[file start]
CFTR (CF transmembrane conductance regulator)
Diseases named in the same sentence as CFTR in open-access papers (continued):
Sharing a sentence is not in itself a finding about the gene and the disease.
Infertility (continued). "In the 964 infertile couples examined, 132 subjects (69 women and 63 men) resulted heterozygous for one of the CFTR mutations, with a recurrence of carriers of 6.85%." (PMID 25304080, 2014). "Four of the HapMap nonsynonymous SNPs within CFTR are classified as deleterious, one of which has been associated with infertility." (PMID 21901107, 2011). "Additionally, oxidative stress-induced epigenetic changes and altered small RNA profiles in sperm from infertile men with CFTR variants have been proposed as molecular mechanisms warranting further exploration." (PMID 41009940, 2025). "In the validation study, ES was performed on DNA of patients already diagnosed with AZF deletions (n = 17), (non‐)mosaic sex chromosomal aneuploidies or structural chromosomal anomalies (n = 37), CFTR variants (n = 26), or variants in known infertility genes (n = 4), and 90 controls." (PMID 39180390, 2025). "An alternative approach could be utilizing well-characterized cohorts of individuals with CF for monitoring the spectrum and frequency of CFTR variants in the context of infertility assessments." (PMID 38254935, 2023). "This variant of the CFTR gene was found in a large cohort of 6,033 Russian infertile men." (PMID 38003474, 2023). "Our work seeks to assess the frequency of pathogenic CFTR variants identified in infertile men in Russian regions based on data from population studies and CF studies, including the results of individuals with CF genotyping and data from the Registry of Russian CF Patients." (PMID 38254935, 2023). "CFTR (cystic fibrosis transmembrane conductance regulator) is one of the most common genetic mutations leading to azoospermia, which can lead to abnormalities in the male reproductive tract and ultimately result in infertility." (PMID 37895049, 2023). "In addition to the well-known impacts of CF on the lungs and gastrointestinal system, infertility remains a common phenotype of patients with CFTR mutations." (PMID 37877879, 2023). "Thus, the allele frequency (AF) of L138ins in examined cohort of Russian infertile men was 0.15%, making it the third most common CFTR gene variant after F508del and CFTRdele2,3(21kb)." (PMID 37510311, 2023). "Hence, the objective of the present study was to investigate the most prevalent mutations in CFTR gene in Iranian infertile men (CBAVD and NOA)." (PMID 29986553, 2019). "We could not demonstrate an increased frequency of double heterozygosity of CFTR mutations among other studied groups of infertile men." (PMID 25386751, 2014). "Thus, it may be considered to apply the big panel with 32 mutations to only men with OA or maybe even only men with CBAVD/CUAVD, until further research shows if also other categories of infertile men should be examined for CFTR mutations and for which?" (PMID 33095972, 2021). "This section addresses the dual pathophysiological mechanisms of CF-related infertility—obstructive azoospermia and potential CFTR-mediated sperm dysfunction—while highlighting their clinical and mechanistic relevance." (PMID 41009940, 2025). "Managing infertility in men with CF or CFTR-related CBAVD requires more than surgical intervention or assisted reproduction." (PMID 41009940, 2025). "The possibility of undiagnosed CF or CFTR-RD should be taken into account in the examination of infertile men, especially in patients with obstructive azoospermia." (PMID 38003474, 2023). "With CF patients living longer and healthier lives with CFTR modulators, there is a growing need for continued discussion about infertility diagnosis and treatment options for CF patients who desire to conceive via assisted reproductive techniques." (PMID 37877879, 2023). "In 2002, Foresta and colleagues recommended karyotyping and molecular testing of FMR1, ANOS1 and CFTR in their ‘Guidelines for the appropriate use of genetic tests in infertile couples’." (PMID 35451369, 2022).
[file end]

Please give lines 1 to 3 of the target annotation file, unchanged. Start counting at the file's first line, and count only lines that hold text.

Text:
CFTR (CF transmembrane conductance regulator)
Diseases named in the same sentence as CFTR in open-access papers (continued):
Sharing a sentence is not in itself a finding about the gene and the disease.